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Although the initial leak of NSA cyberweapons by the Shadow Brokers occurred in August 2017, the fallout continues as new research uncovered an NSA tracking program designed to gather data on nation-state hacking groups.
A research team led by Boldizsár Bencsáth in the Laboratory of Cryptography and System Security (CrySyS Lab) at the Budapest University of Technology and Economics in Hungary, found NSA tracking tools created by the agency's Territorial Dispute team. Bencsáth's team found evidence that the NSA was tracking 45 malware attacks by advanced persistent threats (APT).
According to a report by The Intercept, which obtained the research prior to its official reveal at the Kaspersky Security Analyst Summit on March 9, the NSA tracking program aimed to gather information by infecting the same target system as an APT to understand not only when and who threat actors will attack but to find out what was being stolen in real time.
The NSA tracking tools included instructions to abandon a target system if there was too much risk of being discovered, including when the agency came across unknown malware, as well as instructions to seek help when known malware or "friendly tools" were discovered.
Satya Gupta, co-founder and CTO at Virsec, a cybersecurity company headquartered in San Jose, Calif., said this was evidence of "the eternal dilemma of spying."
Satya Guptaco-founder and CTO, Virsec
"Staying undetected is critical to gathering ongoing intelligence, but if you don't act on the intelligence, there are risks of further damage. Given how elusive hackers are, it's understandable that [the NSA] didn't want to risk being exposed," Gupta told SearchSecurity. "This type of activity should not be a surprise and is likely widespread. The surprising part is how much detail continues to be exposed by the Shadow Brokers, which continues to be an intelligence disaster."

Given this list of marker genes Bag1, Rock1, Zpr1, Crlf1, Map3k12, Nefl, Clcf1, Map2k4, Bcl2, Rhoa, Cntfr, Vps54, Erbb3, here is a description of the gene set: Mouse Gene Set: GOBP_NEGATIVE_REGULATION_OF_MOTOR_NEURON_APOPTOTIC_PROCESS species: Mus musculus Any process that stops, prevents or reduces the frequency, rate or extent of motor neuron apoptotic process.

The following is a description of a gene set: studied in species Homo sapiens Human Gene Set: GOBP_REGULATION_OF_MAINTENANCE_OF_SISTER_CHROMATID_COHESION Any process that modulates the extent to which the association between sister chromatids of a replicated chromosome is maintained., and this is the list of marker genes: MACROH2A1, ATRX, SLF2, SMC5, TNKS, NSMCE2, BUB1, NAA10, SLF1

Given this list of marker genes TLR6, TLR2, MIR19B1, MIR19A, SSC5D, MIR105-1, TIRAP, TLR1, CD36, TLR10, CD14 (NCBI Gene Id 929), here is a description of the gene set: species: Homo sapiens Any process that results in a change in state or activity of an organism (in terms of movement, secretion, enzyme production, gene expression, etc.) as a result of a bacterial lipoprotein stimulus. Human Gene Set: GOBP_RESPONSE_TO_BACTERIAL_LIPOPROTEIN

Leon Lerman, co-founder and CEO of Cynerio, a healthcare cybersecurity company headquartered in Tel Aviv, Israel, and other experts agreed this NSA tracking program was to be expected.
"I'm sure other countries have similar operations running to be able to identify interesting targets they should pay closer attention to and get better understanding of the tools other hackers are using to potentially improve their own tools," Lerman told SearchSecurity. "We have seen in several examples in the past, 'new' nation-state agency hacking tools were just an upgrade or a different variation of an already known malware."
NSA tracking targets
Bencsáth's team attempted to use code samples from the Shadow Brokers dump to identify the malware being tracked by the NSA. Some were found to be well-known attacks like Duqu and Dark Hotel, but others could not be identified and it's unclear if any were groups only known to the NSA. It is also unclear if any of the groups being tracked were part of friendly nation militaries.
Bencsáth told The Intercept that the NSA tracking team used as few as two-to-five indicators of compromise (IOC) to follow each group.
Gupta said this could be enough information, based on what the NSA planned to do about any APTs being monitored.
"Mathematically, five IOCs, if reliable, can give you a high degree of probability. If you're trying to identify likely bad actors, it is plenty of information," Gupta said. "But if you're trying to definitively block APTs, the bar needs to be set higher. This reinforces why spy agencies tend to prefer remaining quiet."